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lesliedon

I love the fact he thinks you should ignore everyone on TV. Hmmmm...I guess he thinks you should read one of HIS best-selling books. He thinks he is smarter than all of the 'gurus' . It's all potluck people. You know what they say about opinions. They are like that certain part of the human anatomy, every has one. With all that the fed is doing and all of the debt that is accruing it is all uncharted territory.

July 13 2014 at 1:03 PM Report abuse rate up rate down Reply
smiles41

I would add ONE thing to your headline: Ignore LIBERAL Financial News gurus...

July 10 2014 at 10:02 AM Report abuse rate up rate down Reply
monsterwax

The economy contracted for the first time in decades last quarter. The spin guys are blaming the weather, but we've had much worse winters before without shrinking the economy. The stocks are being fueled by stimulus, which is scheduled to end in October. They certainly are not going up to do to a growing economy. To downplay market uncertainty would seem very questionable advice to be giving, let alone, to follow.

July 10 2014 at 2:17 AM Report abuse rate up rate down Reply
quickdraw0222

In march of 2010 i put all of my wifes 401k in T ROWE PRICE I figured that all the people who busted out on there house,car and credit card and went bankrupt in 2006 - 2009 would be back at it 7 years later (hopefully with money in the bank) I put my 401k in 2055 even though i don't retire until 2029.I continually read on blogs how its pumped up by quantive easing (and it was) but now its set to take off because of consumer spending (the people i mentioned before) and because big business is sitting on a ton of cash and need to replace old equipment.(they didn't want to spend it and make Obama look good).This bull market will last at least 4 to 7 years.I will keep listening to how its the rich fat cat wall street guy getting rich and my wife (registered nurse) and I (truck driver) will be laughing all the way to the bank. If you listen to Cramer or any of these fools your listening to them selling you something and they are making money.It doesn't take a genious to see whats happening.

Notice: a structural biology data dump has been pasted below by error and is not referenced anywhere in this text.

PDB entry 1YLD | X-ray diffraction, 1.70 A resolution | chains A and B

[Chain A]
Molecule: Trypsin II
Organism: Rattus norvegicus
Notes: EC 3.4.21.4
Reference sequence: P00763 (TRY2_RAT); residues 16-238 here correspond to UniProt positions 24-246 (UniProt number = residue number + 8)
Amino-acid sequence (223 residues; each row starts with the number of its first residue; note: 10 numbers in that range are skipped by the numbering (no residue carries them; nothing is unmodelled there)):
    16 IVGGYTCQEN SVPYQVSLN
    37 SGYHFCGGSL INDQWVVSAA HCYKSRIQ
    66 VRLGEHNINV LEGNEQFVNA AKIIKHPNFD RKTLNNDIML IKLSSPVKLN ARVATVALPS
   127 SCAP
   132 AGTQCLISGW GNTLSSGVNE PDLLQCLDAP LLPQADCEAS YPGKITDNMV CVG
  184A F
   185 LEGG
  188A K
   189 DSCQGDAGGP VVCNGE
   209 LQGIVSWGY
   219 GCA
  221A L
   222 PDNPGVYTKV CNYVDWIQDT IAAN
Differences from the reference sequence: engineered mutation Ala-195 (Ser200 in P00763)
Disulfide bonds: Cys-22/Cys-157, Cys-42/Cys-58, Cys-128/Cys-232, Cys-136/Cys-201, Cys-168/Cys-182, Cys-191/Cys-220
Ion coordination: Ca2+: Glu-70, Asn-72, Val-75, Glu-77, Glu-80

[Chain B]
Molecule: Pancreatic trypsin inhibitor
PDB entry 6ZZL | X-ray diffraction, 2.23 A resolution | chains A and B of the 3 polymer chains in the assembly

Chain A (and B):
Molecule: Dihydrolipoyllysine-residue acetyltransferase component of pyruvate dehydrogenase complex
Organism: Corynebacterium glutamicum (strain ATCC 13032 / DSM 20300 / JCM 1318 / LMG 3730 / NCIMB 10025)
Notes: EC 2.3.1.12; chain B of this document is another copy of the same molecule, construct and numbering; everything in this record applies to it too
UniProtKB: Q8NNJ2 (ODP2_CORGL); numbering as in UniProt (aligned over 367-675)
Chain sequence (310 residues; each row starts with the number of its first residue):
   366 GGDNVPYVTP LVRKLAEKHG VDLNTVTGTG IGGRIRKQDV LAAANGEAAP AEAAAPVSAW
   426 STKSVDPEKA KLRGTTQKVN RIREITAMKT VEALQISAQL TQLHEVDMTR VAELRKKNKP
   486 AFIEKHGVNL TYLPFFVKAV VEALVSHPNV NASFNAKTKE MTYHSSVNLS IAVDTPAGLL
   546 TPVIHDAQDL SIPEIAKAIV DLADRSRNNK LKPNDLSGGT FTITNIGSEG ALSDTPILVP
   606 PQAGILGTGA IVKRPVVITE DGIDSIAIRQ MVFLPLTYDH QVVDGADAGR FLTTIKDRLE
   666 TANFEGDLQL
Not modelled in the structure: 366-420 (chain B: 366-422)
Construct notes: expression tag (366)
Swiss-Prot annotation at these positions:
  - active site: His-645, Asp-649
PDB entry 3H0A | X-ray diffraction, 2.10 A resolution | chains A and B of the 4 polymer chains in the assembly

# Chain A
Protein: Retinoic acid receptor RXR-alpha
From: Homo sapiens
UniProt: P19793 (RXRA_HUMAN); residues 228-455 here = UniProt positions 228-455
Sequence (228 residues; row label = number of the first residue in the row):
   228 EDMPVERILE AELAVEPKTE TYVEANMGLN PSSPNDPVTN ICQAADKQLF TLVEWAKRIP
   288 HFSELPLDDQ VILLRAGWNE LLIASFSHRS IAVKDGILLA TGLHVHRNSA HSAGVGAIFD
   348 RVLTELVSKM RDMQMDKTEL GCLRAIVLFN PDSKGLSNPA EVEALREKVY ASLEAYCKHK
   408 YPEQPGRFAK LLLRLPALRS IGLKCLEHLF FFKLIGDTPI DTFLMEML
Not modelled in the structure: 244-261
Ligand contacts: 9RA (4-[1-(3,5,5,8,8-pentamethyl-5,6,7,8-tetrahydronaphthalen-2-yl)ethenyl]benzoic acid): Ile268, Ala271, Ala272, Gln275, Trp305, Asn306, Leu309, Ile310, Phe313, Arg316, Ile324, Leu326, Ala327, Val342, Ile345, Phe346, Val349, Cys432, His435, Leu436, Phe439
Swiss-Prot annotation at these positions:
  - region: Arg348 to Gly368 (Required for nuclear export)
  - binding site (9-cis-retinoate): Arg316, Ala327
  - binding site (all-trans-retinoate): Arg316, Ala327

July 10 2014 at 12:03 AM Report abuse +1 rate up rate down Reply
socioeconomist1